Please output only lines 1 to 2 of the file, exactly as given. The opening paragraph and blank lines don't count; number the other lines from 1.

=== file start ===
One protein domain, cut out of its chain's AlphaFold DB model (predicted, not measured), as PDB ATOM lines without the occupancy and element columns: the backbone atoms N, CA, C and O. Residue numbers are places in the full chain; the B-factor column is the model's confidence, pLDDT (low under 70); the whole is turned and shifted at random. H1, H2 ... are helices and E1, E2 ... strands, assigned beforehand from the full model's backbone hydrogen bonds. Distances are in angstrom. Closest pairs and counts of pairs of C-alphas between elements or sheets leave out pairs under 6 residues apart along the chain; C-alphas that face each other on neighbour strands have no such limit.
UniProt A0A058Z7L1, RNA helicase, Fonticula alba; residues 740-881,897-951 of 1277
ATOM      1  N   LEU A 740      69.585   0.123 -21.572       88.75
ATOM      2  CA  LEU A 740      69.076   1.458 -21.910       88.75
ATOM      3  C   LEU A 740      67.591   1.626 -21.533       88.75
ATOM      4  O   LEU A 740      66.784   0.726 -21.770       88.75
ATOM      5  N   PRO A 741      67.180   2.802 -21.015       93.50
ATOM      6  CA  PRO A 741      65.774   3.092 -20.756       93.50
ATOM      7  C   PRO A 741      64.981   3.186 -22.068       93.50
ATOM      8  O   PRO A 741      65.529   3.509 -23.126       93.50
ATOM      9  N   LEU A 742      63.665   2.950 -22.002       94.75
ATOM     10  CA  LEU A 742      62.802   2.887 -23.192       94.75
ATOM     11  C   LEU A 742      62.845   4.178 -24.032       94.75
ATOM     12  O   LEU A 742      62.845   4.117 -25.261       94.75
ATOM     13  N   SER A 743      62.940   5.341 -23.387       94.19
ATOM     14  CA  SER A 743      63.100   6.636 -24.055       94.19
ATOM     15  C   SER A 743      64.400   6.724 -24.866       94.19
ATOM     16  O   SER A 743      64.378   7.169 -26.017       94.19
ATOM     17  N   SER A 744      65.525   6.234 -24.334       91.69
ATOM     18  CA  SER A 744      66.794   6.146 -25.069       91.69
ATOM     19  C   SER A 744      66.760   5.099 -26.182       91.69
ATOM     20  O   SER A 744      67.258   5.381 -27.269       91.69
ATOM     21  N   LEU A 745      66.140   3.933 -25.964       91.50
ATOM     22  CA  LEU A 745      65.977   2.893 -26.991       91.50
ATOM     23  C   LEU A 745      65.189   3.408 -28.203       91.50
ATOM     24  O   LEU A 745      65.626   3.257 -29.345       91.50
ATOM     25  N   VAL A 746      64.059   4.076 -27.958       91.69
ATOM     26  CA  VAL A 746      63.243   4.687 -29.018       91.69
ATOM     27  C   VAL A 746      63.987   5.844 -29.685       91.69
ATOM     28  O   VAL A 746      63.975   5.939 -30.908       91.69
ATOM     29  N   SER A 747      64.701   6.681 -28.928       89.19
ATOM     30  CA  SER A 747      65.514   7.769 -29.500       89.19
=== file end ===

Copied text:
UniProt A0A058Z7L1, RNA helicase, Fonticula alba; residues 740-881,897-951 of 1277
ATOM      1  N   LEU A 740      69.585   0.123 -21.572       88.75